Up at the Auction Mart, there was a flurry of last minute preparations such as putting out the brochures ready to hand out as visitors arrived.
The exhibitors too were busy doing their own last minute preparations. Everywhere was a-buzz with anticipation for 10am when the doors would officially be opened.
I've only been to Yarndale on a Sunday before so the busy-ness of Saturday was a revelation to me. This was a quiet moment early on - later in the day the Knit n Natter lounge was full, Lucy disappeared behind crowds of visitors and the seating areas were crammed with people knitting, crocheting, eating lunches, chatting and watching the world go by. It was exactly what the Knit n Natter Lounge was intended for.
The day whizzed past in a bit of a blur. I spoke to so many people, admired socks, talked very proudly about the Yarndale Sock Line and helped out with a few sock-related problems. I delved into people's shopping bags, ooh and ahhed and squished yarn, and met friends old and new. It was a really lovely day.
Sunday's weather wasn't quite so promising. You'd be forgiven for thinking that I was showing you a picture of a different view, but it's exactly the same one from out of my hotel window - but without the hill! It had completely disappeared in the mist, and it was noticeably cooler.
The number of visitors to Yarndale on the Sunday was noticeably less, too. I think as a visitor it will have been a much more pleasant day to come as there were times on Saturday when I think it must have been pretty much impossible to get close to some pens. I did my bits of shopping on Sunday too, either early on before the doors opened or just as the festival was closing down.
Once the last visitors had left, we started to dismantle everything. It seemed such a shame to take away all the bright bunting, the socks and the blankets from the Knit n Natter Lounge, but I'm sure they wouldn't have been deemed necessary by the farmers who would be back for their sheep sales during the week. Soon, apart from a few bags and tables, you would never know we had been there.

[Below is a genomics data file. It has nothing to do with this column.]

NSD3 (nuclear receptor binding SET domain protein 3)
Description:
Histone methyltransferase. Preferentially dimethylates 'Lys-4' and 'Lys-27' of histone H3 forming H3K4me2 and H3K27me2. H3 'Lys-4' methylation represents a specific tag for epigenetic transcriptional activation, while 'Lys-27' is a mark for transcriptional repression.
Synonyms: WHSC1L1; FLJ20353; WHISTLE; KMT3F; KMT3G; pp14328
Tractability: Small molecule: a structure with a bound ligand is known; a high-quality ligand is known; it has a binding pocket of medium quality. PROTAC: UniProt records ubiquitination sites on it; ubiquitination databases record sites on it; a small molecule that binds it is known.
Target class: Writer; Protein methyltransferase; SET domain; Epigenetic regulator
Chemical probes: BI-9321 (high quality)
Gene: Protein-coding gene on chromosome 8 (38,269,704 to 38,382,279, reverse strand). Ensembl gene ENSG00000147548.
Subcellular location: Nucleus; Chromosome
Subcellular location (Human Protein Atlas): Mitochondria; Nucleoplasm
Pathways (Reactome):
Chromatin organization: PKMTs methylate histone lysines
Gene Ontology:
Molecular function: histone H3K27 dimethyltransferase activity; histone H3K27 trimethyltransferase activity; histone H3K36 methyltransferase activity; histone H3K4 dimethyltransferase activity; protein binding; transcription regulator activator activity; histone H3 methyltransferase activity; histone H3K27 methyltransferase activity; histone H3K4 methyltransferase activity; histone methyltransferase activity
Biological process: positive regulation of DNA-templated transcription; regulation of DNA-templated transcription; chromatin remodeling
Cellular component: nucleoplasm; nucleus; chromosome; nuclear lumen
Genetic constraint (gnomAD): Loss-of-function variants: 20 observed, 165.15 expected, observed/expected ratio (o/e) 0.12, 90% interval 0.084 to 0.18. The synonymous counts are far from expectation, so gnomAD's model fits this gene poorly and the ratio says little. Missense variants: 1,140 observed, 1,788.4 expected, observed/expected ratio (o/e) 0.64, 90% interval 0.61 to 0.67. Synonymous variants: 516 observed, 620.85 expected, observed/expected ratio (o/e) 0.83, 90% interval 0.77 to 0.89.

Out in the main pen area, the stands were being dismantled as quickly as they went up.
It was all hands on deck to get the bunting down from the Hub. The Flowers for Memories were carefully rolled up ready to be moved, and the rest of the shop stock was stacked so that it could be stored and put on the Yarndale website later on.
The light was fading fast and the pens were empty. All the bunting was down, the chairs were stacked and the rubbish collected.
Did it feel eerie? No, just rather forlorn, this time. A bit like when Christmas Day is over and all the relatives have gone home, leaving memories of a fun time and lots of tidying up. At last I said my goodbyes to the rest of the team and headed for the doors.
Back home, I was delighted to see my husband and my girls again. They were full of what they had been doing over the weekend and hadn't really missed me too much at all. We sat and exchanged our news for a while and then in was time to get ready for bed - small daughter was already in her pyjamas and yawning widely. The next day would be back to school and work ... Yarndale 2015 was over.